Introduction
Sorting plays a significant role, especially when giving a coding contest or appearing in an interview. Whether it’s an array or a linked list, some problems can be solved in less time if the data or elements are sorted because you know finding the solution is not enough; you should also optimize it if possible.
In this blog, we will cover how Quicksort works on a Linked list.
Also see, Data Structures and Rabin Karp Algorithm
What is a linked list?
It is a commonly used data structure that contains a linear collection of data whose order is not defined by their physical address in the memory. In this, each node (element) points towards the other. And depending on which way they point, different types of linked lists are created.
The different types of a linked list are:
a) Singly Linked List: Node points towards the next node.
b) Doubly Linked List : Node points towards nodes on either side.
c) Circular Linked List: Last node points towards the first node, creating a circular path.
Note: Any node achieves the “pointing” by storing the node it wants to point towards.
In this session, we will talk about Quicksort on a Singly Linked List. Hence you must be able to recreate a diagram about singly linked list in your head, which looks as follows:
Quick Sort Algorithm
As the name suggests, Quicksort is a sorting algorithm that is one of the most popular and highly efficient sorting algorithms. It is faster compared to other algorithms as it uses the concept of divide and conquers, i.e., it continuously divides the given list into two parts, hence sending lower value items on one side and higher values on the other (depending on the need of the user).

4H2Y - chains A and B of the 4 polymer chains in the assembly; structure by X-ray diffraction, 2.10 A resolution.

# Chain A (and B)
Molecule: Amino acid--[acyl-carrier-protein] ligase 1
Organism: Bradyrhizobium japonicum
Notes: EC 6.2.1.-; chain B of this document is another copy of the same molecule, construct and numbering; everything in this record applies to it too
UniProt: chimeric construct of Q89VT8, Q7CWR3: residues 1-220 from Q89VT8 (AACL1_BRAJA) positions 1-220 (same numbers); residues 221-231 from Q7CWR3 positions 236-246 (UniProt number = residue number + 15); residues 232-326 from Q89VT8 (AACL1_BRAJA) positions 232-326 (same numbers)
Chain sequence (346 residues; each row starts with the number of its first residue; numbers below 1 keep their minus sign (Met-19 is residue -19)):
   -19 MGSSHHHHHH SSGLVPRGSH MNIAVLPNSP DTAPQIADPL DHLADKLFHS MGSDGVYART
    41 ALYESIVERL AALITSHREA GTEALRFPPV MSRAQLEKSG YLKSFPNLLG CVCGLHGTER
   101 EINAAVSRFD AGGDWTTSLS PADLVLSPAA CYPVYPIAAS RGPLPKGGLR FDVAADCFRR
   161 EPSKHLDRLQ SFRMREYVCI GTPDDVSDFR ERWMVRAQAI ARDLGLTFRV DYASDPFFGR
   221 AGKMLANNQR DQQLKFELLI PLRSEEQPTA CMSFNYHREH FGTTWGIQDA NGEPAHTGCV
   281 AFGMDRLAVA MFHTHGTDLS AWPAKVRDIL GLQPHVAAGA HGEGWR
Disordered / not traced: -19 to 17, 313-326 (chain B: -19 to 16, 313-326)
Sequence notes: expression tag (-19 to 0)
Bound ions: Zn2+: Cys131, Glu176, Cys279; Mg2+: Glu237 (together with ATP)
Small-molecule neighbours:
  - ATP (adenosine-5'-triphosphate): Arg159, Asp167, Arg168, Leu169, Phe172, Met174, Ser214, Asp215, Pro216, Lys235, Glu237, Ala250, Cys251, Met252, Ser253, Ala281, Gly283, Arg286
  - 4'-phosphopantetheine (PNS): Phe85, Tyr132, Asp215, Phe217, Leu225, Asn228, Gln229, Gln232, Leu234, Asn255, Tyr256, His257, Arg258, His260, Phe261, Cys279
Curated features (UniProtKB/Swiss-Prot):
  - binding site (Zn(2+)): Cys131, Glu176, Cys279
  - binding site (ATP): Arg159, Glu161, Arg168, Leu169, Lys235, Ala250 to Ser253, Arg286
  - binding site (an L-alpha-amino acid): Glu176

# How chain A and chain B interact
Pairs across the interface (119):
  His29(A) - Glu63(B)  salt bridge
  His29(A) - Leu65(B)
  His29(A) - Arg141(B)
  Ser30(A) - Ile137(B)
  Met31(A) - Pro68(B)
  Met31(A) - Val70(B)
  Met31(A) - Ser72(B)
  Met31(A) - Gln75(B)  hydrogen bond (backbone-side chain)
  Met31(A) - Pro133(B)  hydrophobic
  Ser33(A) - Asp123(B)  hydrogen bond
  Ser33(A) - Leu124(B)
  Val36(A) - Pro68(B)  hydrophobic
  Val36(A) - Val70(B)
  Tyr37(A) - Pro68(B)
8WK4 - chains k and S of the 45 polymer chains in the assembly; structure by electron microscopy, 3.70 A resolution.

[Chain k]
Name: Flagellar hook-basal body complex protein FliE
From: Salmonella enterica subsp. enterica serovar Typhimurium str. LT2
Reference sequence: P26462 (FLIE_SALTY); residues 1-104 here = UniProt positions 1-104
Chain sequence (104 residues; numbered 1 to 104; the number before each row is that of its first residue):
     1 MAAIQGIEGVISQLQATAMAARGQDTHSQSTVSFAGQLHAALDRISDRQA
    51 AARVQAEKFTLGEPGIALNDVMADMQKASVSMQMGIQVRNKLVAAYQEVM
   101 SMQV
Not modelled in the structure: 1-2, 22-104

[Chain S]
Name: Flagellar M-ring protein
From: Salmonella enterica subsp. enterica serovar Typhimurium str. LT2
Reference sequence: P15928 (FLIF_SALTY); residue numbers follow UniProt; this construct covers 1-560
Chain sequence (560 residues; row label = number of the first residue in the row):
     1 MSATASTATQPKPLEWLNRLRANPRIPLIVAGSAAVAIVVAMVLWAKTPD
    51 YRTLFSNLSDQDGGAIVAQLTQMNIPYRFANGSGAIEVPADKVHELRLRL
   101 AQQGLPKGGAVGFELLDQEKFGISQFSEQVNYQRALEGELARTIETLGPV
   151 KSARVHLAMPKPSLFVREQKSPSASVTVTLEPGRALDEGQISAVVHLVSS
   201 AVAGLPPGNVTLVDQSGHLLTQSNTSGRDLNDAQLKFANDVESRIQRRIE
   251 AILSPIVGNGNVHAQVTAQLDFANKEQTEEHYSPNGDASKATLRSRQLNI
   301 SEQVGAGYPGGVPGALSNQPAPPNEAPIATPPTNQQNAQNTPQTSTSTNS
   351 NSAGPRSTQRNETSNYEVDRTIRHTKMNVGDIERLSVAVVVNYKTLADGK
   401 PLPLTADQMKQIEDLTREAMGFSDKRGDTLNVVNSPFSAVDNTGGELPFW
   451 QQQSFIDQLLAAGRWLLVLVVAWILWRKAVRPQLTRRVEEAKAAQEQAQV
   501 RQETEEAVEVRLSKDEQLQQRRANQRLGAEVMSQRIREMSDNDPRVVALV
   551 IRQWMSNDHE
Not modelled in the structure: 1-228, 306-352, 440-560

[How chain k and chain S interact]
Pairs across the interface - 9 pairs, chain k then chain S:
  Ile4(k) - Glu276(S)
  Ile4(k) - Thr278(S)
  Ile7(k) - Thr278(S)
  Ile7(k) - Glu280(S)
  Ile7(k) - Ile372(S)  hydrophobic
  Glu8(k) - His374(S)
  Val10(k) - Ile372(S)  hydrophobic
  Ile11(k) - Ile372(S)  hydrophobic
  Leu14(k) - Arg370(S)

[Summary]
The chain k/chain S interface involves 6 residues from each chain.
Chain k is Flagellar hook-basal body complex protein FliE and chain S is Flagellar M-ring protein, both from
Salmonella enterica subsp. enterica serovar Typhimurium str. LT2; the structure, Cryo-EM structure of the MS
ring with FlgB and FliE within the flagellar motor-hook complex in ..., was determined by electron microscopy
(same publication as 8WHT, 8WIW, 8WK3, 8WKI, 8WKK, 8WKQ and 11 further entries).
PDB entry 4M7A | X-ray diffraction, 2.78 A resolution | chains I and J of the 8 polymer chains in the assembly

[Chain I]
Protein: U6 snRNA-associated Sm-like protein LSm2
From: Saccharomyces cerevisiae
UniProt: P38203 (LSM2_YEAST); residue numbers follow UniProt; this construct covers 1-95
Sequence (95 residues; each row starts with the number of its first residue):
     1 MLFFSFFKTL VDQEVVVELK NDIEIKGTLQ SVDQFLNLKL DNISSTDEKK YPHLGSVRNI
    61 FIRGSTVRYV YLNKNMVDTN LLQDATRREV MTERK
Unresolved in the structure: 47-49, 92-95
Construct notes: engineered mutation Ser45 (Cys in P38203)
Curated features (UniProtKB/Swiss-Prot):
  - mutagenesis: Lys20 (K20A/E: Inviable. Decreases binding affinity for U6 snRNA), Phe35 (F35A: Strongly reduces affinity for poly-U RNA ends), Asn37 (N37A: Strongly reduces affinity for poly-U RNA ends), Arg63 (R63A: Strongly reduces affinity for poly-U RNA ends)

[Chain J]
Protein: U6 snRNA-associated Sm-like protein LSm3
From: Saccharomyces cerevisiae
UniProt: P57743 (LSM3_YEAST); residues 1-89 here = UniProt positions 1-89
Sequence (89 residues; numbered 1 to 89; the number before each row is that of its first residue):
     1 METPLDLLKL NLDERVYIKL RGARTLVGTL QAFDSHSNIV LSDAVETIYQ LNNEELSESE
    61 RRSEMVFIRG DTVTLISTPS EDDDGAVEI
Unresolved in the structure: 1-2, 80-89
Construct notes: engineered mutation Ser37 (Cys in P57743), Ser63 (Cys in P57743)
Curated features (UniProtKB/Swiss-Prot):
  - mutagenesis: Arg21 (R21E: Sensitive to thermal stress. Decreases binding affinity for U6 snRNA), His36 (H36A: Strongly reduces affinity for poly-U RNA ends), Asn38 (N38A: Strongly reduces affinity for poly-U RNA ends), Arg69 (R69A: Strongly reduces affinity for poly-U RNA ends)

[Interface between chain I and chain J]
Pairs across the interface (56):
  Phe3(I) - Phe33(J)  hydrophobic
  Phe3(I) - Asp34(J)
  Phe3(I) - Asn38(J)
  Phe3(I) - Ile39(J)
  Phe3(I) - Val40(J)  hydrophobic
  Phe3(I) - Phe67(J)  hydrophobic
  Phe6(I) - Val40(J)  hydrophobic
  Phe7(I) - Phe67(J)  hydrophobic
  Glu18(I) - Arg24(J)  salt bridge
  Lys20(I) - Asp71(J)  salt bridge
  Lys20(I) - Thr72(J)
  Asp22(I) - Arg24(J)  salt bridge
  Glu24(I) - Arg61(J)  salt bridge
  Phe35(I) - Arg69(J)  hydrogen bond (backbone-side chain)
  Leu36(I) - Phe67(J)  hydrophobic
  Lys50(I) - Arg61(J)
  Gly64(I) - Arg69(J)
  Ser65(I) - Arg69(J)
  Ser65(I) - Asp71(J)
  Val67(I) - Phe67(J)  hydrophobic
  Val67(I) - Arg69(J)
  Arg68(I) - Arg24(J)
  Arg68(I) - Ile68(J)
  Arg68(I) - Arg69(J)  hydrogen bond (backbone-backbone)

Working on Quicksort Algorithm
Let’s understand the algorithm of Quicksort on a Singly Linked list first:
STEP 1. Take the last element on the list, and let’s call it PIVOT.
STEP 2. Now, take two halves, H for higher and L for lower elements.
STEP 3. Increase L while List[L] < PIVOT
STEP 4. Decrease H till the List[H] < PIVOT, then stop.
STEP 5. If H < L, then exchange, List[H], and List[L].
STEP 6. Repeat 3, 4 and 5 till H > L.
STEP 7. Exchange PIVOT element and List[H]
Let’s understand the Quicksort pseudocode:
 We are given an input array
 Choose pivot, here we are choosing the mid element as our pivot

Now we’ll partition the array as per the pivot
 Keep a partitioned index say p and then initialize it to 1
 Iterate through every element present in the array except the pivot
 If found an element that is less than the pivot element then increment p and swap the elements present at index p with the element at index i.
 Once traversing all the elements, swap pivot with element present at p+1 as this will be the same position as in the sorted array
 Now return the pivot index

Once partitioned, now make 2 calls on quicksort
 One from beg to p1

Other from p+1 to n1
Quicksort Algorithm:
quickSort(arr, beg, end)
if (beg < end)
pivotIndex = partition(arr,beg, end)
quickSort(arr, beg, pivotIndex)
quickSort(arr, pivotIndex + 1, end)